Survey parties usually consist of three to six individuals, each of whom is given a biostratigraphic survey card to fill out (Figure 4) as he or she covers the assigned area of outcrops. Well-defined blocks of exposures are typically surveyed by several individuals together, evening out differences in experience between individuals. One individual is responsible for assigning the search area and for keeping people on more-or-less parallel tracks along the outcrops, for noting light and substrate/slope conditions, outlining the area on airphoto overlays, and collecting the cards at the end of each survey. Individuals vary in their ability to identify fossils, so the more experienced typically assisted the less experienced. In practice, most of the surface fossils can only be identified to major vertebrate or mammal group, which is relatively easy even for inexperienced collectors.
For each biostratigraphic survey block, the surveying team typically spends several hours walking along a dissected, low-relief strike valley or proceeding carefully across the steeper slopes below a capping sandstone looking for fossils. When a team member finds a fossil, decisions must be made during the recording process about the identity and size of the bone or tooth fragment (Figure 4). A number of rules were developed to standardize recording and collecting of some of the materials encountered on the surveys.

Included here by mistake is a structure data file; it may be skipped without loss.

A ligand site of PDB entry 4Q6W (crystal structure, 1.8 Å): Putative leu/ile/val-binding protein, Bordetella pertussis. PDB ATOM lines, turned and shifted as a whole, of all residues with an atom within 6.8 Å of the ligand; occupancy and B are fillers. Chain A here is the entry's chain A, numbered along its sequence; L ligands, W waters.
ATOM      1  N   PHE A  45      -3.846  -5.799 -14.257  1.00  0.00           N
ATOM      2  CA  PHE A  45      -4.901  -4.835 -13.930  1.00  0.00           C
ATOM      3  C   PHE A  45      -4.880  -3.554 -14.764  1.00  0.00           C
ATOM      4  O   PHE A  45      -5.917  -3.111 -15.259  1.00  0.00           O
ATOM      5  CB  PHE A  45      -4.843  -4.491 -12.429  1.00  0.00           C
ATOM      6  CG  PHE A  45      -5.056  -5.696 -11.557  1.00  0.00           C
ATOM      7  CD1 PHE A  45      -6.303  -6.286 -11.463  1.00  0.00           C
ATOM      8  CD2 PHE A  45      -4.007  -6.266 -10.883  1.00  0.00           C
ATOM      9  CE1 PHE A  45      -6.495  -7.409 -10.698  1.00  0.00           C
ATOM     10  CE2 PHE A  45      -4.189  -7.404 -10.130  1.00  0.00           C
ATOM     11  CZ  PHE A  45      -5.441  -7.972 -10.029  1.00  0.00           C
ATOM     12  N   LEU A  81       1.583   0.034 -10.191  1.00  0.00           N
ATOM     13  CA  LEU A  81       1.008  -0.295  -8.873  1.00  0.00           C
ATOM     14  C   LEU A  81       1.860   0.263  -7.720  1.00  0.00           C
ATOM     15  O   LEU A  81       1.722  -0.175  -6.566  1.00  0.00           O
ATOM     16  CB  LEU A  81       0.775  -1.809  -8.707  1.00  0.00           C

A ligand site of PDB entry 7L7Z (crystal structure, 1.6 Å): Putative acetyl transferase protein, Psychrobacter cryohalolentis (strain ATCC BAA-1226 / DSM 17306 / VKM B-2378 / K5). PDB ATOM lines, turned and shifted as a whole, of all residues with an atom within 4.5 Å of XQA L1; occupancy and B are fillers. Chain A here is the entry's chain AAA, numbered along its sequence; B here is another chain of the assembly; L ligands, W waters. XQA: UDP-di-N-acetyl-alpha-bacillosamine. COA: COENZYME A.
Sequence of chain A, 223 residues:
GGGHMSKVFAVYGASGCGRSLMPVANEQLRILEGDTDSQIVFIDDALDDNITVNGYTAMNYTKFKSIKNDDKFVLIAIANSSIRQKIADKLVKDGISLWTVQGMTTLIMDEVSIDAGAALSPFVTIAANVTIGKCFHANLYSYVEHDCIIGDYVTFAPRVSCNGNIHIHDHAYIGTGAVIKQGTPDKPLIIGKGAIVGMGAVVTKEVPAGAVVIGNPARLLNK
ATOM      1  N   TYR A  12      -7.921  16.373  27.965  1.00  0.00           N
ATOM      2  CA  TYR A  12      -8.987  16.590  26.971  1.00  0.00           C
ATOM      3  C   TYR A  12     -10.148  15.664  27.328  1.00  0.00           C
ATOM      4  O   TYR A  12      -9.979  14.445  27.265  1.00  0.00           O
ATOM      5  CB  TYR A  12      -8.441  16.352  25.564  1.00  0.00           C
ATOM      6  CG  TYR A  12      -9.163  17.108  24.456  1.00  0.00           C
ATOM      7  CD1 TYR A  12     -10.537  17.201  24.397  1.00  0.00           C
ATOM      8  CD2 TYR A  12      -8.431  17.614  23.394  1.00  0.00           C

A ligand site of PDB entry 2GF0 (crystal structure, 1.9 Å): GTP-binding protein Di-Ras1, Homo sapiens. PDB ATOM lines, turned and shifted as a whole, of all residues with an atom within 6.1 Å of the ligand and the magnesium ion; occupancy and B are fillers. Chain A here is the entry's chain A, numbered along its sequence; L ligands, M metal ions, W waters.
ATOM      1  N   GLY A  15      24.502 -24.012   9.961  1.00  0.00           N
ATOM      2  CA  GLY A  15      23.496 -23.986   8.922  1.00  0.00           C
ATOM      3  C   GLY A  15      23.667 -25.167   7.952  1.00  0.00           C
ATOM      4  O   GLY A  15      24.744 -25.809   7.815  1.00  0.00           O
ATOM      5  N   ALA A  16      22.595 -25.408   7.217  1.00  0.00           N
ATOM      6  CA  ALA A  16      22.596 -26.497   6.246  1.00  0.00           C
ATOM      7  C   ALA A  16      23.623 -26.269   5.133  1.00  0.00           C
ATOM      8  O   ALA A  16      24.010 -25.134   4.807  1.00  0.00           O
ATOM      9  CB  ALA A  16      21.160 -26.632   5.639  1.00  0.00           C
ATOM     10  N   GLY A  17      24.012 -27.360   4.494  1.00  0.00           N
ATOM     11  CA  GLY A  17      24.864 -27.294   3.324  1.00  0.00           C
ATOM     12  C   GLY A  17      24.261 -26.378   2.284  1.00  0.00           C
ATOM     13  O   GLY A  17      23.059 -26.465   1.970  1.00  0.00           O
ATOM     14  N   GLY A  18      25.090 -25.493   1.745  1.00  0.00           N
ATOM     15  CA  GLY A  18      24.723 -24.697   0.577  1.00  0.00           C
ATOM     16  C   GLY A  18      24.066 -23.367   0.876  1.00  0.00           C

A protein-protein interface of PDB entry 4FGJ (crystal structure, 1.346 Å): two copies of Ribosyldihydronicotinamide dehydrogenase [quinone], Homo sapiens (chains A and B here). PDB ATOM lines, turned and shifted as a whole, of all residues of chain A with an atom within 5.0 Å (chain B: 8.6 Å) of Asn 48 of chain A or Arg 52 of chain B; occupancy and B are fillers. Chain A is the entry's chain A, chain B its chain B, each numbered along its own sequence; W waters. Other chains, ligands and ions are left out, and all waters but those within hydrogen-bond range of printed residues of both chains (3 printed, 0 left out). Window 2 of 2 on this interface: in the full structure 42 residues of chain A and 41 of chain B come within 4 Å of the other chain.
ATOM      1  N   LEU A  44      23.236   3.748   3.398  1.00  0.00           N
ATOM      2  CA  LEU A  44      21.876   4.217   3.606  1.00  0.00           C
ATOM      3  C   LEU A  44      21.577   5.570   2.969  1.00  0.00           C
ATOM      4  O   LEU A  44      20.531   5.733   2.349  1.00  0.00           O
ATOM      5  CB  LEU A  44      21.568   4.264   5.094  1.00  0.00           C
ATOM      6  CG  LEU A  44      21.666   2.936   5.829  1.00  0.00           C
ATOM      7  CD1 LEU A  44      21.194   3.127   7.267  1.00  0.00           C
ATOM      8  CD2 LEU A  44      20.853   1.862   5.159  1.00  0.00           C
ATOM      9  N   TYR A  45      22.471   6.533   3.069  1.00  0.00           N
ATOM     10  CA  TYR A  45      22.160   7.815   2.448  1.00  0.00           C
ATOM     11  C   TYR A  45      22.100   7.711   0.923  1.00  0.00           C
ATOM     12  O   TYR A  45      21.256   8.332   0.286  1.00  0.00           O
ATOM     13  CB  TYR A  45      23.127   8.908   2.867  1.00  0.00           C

This procedure can result in a lot of information in a relatively short period of time, depending of course on the density of surface fossils and the size of the survey team. It can also result in the discovery of high-quality specimens (Figure 5) as well as the collection of additional identifiable material to supplement formal localities (Barry et al. 1980, 2002). The standardized methodology allows various kinds of analyses that are not possible with more free-form paleontological surveying. In the examples to follow, we focus on measures of fossil productivity – identifiable bones and teeth per search hour, ratios of different taxa or body parts – e.g., bovid versus equid and teeth versus axial remains, abundance of a particular taxon relative to total identifiable sample, etc. The fossil productivity measures can be used in conjunction with geological data to investigate how sedimentary environments or stratigraphic intervals vary in fossil richness. Taxonomic data, even at very coarse levels of identification (e.g., mammal versus reptile) can provide evidence for questions such as the abundance of aquatic components in the fauna. The value of such information is most apparent when the data are compared through time or across different areas representing the same time.